January 21, 2016
I’m learning with every step, becoming clearer, more curious, asking better questions that help others find more insight and clarity. Here I’ve tried to trace some of this development:
- As an undergraduate at Swarthmore College I learned to ask deep questions, to tell the truth, to be skeptical about making any assumptions, and to listen carefully to get past surface chatter.
- My scientific training (at Swarthmore and at Harvard) taught me about creating and refining models. A model is useful because it leaves almost everything out, but can be problematic for the same reason — because it leaves almost everything out. We create and evaluate imperfect models all the time, and knowing how to deconstruct them is critical.
- A summer working with the respected social scientists Robert Abelson and Philip Zimbardo on the manuscript for “Canvassing for Peace” gave me very practical experience developing strategy, testing its application on small sample sizes, responding to surprises, and implementing a revised and well grounded plan. It was also an opportunity for me to explore collaboration between academics and activists.
- Several years working with the American Friends Service Committee – first as a member of their Peace Education Staff and then as director of public relations (at AFSC this was called “Information Services”) taught me how to target and focus messages about controversial topics — keeping some edge, but building on shared values and concerns.
- Years of experience as a manager in a small rapidly growing software company, that during my tenure became a division of General Electric, taught me how to work effectively within complex organizations, collaborating with competing management segments. This job offered me a “sandbox” to learn about power, loyalty, innovation, and the importance of clearly defined mission and plan.
- Working as an independent consultant – designing and developing information systems for business and non-profit organizations,or focusing on usability and user interface – I honed my skills of listening, of change management, and of assessment and evaluation.
- Through all these years, I served on the boards of a variety of non-profit organizations – nurturing the Merriconeag Waldorf School (now called the Maine Coast Waldorf School) from a nursery and kindergarten into a K – 8 school with a million dollar building and significant organizational capacity, running a capital campaign for a Quaker study and conference center in Western Massachusetts, helping a local interfaith organization grow from a dream into a vibrant reality. I also had the opportunity to work with organizations that were seriously fractured, and learned what kinds of weaknesses most easily lead to failure, and how best to address these.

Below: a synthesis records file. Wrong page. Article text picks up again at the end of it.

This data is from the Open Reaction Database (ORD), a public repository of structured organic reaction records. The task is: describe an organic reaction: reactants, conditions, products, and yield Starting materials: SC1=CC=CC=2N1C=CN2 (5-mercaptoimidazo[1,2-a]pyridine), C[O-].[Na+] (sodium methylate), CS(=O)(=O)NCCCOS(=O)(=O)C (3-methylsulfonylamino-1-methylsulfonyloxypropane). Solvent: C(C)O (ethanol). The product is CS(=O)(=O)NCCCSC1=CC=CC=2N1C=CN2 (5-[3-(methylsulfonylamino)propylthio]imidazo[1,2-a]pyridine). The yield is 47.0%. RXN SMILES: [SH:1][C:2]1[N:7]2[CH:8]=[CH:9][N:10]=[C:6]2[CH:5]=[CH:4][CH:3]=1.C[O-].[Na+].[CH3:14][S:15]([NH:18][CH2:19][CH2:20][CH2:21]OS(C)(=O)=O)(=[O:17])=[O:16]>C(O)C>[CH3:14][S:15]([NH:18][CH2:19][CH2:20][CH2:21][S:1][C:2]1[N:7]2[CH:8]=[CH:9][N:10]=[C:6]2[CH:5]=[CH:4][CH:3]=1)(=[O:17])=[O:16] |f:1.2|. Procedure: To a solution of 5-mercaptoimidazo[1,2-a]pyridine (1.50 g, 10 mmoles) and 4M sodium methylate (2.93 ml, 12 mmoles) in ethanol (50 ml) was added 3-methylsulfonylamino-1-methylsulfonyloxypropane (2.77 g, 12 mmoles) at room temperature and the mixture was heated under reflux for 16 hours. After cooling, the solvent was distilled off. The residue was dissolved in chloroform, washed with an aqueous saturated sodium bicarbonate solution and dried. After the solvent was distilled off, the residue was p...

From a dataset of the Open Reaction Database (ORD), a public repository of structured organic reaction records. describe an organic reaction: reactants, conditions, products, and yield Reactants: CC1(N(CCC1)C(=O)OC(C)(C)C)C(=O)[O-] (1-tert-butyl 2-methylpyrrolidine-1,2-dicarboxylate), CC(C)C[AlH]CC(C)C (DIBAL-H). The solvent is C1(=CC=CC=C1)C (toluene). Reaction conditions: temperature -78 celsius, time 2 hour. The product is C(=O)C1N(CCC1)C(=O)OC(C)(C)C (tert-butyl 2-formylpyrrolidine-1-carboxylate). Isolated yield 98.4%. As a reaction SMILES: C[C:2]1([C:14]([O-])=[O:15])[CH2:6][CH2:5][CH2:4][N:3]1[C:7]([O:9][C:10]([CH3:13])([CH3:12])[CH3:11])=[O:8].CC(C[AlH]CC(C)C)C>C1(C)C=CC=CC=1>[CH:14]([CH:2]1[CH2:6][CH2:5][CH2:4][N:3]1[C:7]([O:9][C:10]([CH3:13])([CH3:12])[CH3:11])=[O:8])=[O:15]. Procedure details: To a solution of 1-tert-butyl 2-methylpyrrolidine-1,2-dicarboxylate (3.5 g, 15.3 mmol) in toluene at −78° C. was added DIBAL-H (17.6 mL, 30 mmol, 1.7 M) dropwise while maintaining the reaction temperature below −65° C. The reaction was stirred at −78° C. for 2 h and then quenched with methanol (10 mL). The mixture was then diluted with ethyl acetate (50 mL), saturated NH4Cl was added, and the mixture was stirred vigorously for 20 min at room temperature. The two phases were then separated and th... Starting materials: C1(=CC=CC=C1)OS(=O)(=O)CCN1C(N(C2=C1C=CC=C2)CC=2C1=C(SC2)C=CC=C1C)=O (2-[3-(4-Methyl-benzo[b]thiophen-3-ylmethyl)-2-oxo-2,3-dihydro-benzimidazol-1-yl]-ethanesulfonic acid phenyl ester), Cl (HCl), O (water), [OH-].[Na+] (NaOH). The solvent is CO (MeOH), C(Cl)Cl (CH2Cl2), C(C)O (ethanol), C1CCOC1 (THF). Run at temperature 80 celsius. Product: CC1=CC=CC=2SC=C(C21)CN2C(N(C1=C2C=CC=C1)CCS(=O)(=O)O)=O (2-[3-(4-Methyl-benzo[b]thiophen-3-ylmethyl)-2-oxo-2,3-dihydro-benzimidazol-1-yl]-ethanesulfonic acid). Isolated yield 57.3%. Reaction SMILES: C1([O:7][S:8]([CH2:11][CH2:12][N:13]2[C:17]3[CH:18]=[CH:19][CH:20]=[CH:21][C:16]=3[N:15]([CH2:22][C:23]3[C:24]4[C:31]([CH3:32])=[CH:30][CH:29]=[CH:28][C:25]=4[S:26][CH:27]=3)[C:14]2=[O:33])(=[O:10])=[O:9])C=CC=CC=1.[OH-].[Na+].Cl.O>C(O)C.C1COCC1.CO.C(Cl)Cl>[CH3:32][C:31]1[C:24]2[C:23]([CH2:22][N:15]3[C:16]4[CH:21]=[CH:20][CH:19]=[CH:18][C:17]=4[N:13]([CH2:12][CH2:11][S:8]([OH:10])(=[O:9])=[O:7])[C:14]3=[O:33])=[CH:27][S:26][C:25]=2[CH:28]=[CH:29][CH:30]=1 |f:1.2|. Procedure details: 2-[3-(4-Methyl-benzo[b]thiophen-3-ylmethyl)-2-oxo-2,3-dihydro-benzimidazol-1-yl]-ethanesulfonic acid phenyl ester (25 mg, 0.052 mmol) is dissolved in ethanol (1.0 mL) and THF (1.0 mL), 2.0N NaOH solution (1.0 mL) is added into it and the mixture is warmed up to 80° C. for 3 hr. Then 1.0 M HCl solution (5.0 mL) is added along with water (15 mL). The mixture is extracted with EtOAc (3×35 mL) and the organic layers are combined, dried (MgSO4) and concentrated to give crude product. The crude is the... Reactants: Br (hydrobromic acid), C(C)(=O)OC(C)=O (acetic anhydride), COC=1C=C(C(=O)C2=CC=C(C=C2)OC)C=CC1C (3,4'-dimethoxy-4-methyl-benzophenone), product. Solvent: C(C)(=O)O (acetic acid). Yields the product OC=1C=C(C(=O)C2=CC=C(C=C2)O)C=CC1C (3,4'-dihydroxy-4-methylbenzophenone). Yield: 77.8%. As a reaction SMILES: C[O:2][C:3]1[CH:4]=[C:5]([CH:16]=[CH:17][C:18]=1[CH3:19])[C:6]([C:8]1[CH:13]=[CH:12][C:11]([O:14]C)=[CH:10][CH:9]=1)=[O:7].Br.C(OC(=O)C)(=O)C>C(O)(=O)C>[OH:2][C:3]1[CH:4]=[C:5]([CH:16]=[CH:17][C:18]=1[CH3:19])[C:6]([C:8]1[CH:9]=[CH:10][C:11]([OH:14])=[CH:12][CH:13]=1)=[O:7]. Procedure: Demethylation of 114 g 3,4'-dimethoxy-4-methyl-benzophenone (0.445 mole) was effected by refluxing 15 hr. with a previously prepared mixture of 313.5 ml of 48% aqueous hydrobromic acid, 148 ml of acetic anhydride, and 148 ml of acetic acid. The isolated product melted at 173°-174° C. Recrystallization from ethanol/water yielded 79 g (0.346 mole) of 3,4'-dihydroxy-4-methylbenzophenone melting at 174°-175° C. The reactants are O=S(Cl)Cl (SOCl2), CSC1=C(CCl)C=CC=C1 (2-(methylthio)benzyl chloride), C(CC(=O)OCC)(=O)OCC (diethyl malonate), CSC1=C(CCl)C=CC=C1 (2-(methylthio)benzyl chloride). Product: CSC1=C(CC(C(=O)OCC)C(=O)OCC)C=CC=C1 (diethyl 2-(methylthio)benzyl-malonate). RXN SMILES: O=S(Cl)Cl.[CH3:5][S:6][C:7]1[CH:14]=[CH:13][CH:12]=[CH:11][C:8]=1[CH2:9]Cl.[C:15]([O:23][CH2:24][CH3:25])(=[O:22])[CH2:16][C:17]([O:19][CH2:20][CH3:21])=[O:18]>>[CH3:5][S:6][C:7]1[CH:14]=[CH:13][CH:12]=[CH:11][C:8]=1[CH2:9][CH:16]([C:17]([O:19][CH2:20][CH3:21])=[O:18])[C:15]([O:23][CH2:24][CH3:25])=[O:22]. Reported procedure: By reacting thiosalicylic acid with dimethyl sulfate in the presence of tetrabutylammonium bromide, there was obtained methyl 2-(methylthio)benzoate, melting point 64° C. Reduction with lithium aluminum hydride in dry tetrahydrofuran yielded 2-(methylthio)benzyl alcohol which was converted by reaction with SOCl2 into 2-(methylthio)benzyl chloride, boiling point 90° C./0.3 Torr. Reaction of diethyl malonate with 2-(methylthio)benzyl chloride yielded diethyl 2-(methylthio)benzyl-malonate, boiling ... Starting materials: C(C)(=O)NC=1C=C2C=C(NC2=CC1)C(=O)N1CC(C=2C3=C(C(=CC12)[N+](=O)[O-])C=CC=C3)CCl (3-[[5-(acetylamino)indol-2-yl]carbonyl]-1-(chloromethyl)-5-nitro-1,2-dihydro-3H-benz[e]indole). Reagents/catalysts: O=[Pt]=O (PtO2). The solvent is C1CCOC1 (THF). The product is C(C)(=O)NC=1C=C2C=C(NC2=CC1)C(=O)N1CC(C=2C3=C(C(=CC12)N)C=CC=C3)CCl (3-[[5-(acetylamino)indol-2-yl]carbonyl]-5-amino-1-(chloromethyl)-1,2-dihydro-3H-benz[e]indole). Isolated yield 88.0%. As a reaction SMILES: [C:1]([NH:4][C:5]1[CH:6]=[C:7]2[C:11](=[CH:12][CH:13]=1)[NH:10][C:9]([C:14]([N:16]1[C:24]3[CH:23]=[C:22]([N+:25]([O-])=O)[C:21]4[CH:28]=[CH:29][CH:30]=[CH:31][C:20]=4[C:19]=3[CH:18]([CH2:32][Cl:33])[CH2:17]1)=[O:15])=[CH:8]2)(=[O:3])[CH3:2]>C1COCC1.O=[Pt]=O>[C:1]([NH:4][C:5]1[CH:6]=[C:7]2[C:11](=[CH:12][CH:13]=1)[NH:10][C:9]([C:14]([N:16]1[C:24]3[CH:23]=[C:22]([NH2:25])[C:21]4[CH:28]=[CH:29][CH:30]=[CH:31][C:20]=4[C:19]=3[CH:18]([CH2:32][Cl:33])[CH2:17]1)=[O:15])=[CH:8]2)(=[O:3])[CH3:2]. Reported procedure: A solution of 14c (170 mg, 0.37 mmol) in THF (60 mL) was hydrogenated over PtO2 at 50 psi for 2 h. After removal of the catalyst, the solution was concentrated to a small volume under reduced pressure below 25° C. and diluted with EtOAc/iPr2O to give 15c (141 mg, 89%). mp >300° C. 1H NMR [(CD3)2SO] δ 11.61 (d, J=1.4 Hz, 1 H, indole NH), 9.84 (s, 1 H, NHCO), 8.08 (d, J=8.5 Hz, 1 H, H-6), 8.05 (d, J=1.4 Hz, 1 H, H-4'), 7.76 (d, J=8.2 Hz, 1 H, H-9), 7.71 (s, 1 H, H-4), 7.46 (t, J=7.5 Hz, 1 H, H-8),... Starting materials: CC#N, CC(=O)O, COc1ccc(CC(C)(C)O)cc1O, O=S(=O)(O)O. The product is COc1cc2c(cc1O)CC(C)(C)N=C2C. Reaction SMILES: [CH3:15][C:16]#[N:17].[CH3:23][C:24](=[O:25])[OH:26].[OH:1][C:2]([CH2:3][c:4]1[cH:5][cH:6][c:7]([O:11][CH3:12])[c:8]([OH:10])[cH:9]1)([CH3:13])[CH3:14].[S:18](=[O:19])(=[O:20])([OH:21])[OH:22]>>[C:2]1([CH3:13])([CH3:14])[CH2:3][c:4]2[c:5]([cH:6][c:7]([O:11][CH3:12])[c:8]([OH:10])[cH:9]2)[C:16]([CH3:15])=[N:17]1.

- Participation in the year long “Leadership Intensive” program offered by the Institute for Civic Leadership (now called “Lift 360”) gave me a chance to reflect on all these experiences, to explore models of collaborative facilitation and leadership, and to develop more connections within the greater Portland business and non-profit community.
- As a consultant to non-profits, I’ve honed my skills at facilitation, strategic planning, coaching, questioning, collaborating, and leading workshops and retreats.
- For three years, I was Recording Clerk of the New England Yearly Meeting of Friends – taking minutes of week long gatherings at which as many as 500 Quakers from around New England conducted the society’s business. My task was to listen and record, with each formal minute approved as the meeting progressed. Often it was my job to suggest a minute that reflected the unity we had found, but also the matters that still required more work together. I was considered part of the session leadership, but viewed my role as a servant task. I found my gift of helping a community find its voice — both the voice of its agreement, but also of the discord or lack of clarity. It’s a gift to be able to articulate clearly the points of our disagreement.
- I’m a great listener, a reconciler, and a creative force skilled in consensus-based approaches. I was one of the authors of book chapter on the process of Quaker decision making, and have often been called upon to help divergent groups work together. Working within complex organizations, I know how to formulate great questions, and draft talking points that will help others facilitate constructive change.
- I’ve another life as a photographer of dance. While this might not appear to be parallel to the other experiences listed above, I do believe that deep engagement in a creative process – where even with best efforts things don’t always proceed as expected or as planned, and where agility can be as important as mastery – offers many lessons that are surprisingly applicable.
When faced with an interesting problem, some consultants may start by offering advice — usually well seasoned advice. That’s not my style. I prefer to ask questions that define an agenda, that help the participants find their own insight and clarity.
So, when preparing to take part in a meeting of entrepreneurs who might be growing their solo business into a firm with two or more employees (perhaps many more than two!), I prepared the following twelve questions:
Note that I do offer some comments after each question, but these do not attempt to suggest what the answer should be.
1. What’s the core product or service, and how will it get refined / expanded /replaced as the company grows?
[If the plan is for you to do that yourself, think more about delegating.]
2. What are your key strengths, and, most important, your key weaknesses.
[The later should define your hiring priorities.]
3. What the company “brand“?
[And, if there isn’t one, how will it get established? (Note that the brand is not just the product or service you offer, or a statement of its advantages.]